Jasmine: We generally prioritize that everyone is comfortable over everyone getting what they want. It’s always a give and take, especially when there are more than two people involved.
When communicating, we definitely have a conversation together as those who would be effected by whatever decision. When we first started talking about a future living situation, it started out as multiple conversations happening at different times with different information, which led to a lot of miscommunication. We all learned from that and not ever wanting anyone to be hurt or left out of important decisions or feelings, we always try to keep everyone in the loop as a group.
“We generally prioritize that everyone is comfortable over everyone getting what they want. It’s always a give and take, especially when there are more than two people involved.”
Carolyn: Above, you mentioned boundaries and discussions with your partner; what kinds of boundaries and discussions have you had with your girlfriend?
Jasmine: While it’s a pretty new relationship, we’ve actually had a lot of discussions, especially because my girlfriend never thought she would be in a poly relationship. With my partner, we’ve been on the same page about a lot of things (hanging out with each other’s partners/people we’re dating, showing affection in front of each other, etc.), but I’ve had to have more in depth conversations with my girlfriend because she’s so new to it all.
Carolyn: What excites you about your current way of doing relationships?
Jasmine: I get so many kisses from so many cuties! When it does work out and there are no conversations to have for the time being, I get support and love and time with two really incredible human beings. I’m working through a lot of intergenerational trauma and healing from things like depression, anxiety, and an eating disorder, so it’s always comforting to know that I have a team of support and love that I can rely on. I also get to love them and shower them with kisses, affection, and support, and it’s really fulfilling for me as someone who has a ton of love to give to others.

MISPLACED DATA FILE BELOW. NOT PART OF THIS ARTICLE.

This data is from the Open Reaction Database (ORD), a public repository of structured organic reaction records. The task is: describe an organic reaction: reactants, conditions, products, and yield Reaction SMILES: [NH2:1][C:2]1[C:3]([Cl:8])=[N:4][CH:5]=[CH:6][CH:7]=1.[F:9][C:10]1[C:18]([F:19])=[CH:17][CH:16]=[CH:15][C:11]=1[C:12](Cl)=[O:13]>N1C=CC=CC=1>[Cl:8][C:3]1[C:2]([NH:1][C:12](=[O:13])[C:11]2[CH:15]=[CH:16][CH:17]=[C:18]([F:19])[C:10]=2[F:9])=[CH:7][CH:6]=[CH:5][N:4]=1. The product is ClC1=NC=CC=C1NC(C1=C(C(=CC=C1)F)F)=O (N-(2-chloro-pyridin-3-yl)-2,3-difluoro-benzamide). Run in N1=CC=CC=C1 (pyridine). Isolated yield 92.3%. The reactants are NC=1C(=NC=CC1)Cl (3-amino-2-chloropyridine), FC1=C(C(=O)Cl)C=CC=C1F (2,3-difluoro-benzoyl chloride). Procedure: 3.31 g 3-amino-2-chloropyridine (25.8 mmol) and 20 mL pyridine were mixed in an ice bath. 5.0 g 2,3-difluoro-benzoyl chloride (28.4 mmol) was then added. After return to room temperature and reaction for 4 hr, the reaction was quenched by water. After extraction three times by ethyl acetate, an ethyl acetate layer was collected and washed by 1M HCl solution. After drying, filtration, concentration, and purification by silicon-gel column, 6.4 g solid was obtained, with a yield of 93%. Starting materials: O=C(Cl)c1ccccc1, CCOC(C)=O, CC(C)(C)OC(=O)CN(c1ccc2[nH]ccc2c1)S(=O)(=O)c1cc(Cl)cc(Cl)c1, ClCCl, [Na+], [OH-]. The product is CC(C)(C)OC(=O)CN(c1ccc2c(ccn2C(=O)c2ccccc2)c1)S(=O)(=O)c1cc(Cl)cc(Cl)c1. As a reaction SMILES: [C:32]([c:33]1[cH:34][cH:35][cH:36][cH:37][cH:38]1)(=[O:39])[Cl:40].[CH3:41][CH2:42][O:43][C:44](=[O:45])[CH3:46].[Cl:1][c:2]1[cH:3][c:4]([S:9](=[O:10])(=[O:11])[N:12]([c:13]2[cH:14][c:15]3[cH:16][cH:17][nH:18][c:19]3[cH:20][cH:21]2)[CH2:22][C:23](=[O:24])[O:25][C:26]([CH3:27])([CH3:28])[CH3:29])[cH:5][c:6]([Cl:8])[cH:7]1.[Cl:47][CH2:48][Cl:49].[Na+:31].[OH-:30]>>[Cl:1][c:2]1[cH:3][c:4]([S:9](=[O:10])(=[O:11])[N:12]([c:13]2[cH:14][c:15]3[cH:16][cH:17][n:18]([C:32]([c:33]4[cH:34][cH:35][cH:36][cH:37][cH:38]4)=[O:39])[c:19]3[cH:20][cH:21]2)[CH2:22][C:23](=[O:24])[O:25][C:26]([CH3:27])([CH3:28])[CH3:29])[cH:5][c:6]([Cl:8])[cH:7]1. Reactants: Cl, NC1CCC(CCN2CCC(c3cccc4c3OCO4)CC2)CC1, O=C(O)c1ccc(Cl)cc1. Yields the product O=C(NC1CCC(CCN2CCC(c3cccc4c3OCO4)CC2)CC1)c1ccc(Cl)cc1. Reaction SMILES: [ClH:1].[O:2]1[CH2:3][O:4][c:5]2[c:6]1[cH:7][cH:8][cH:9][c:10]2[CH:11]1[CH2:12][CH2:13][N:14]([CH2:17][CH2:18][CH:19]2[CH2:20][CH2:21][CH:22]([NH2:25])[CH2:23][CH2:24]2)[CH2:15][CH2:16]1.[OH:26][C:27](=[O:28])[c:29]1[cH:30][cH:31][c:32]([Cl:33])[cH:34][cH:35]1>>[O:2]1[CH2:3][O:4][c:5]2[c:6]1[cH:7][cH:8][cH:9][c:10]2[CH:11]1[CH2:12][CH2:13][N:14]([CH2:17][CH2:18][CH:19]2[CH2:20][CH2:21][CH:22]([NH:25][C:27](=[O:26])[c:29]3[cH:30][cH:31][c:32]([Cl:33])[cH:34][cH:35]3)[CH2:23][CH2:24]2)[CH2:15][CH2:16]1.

Carolyn: What about it is a struggle?
Jasmine: Making sure that everyone is comfortable. I’m a little ball of anxiety, so sometimes I have to be reassured that everyone actually wants to be doing this and that everyone is getting their needs met. If I don’t, then I start second guessing myself and my ability to have multiple relationships.
Carolyn: What do you do to make sure your own needs are met?
Jasmine: To be honest, I’ve struggled with that in the past and I’m getting a lot better at it. I definitely take some alone time where I’m not with anyone and I focus on my own hobbies and self care-ish things. My partner and my girlfriend are also really good about reminding me to do self care like taking baths or going for walks alone. They remind me that I can’t be giving to others when I’m not giving to myself. They’re both always my biggest cheerleaders when I tell them I went to yoga in the morning or when I go take my beach walks.
Carolyn: How have your partners (however serious or casual) gotten along?
Jasmine: It’s been interesting! The last person I dated before my girlfriend was a cishet man and he was always a little awkward hanging around my super queer friends or my partner. My girlfriend and my partner have thankfully been getting along and they’re learning more about each other and developing their own friendship outside of me, which is always my ideal. I’ve also been lucky in that I get along with my partner’s partner and she’s one of my best friends.
“I used to be really jealous, but then I learned that it came from my own insecurities.”
I only have the one metamour but our relationship has evolved a lot. It was a rocky start because my partner had some history with her prior to my entry, but it all ended up working out when we started hanging out in group settings, especially finding out we had a lot of things in common. My metamour and I will text, send each other cute animal vidoes, and skype from time to time. I think I said this before, but she’s currently living in a different state so we don’t get to hang out. If she were in the same state, there would be no doubt we would also hang out and see each other pretty regularly as close friends.